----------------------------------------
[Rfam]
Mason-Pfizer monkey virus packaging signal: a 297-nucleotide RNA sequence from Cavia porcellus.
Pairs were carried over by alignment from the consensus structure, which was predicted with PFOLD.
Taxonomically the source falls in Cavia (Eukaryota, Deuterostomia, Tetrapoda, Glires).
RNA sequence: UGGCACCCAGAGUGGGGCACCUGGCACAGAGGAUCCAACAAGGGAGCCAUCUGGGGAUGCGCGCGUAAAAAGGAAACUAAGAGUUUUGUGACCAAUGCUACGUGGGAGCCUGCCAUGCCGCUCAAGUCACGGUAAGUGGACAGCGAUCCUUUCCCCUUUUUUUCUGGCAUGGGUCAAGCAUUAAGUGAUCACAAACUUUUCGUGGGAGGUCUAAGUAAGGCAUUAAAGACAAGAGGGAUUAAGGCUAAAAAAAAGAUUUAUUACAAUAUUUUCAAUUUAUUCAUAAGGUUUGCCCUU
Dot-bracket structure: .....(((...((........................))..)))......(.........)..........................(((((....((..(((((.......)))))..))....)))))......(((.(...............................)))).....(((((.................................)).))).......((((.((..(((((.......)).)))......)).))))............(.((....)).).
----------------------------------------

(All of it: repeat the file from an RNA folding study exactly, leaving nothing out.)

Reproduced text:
[Rfam]
Mason-Pfizer monkey virus packaging signal: a 297-nucleotide RNA sequence from Cavia porcellus.
Pairs were carried over by alignment from the consensus structure, which was predicted with PFOLD.
Taxonomically the source falls in Cavia (Eukaryota, Deuterostomia, Tetrapoda, Glires).
RNA sequence: UGGCACCCAGAGUGGGGCACCUGGCACAGAGGAUCCAACAAGGGAGCCAUCUGGGGAUGCGCGCGUAAAAAGGAAACUAAGAGUUUUGUGACCAAUGCUACGUGGGAGCCUGCCAUGCCGCUCAAGUCACGGUAAGUGGACAGCGAUCCUUUCCCCUUUUUUUCUGGCAUGGGUCAAGCAUUAAGUGAUCACAAACUUUUCGUGGGAGGUCUAAGUAAGGCAUUAAAGACAAGAGGGAUUAAGGCUAAAAAAAAGAUUUAUUACAAUAUUUUCAAUUUAUUCAUAAGGUUUGCCCUU
Dot-bracket structure: .....(((...((........................))..)))......(.........)..........................(((((....((..(((((.......)))))..))....)))))......(((.(...............................)))).....(((((.................................)).))).......((((.((..(((((.......)).)))......)).))))............(.((....)).).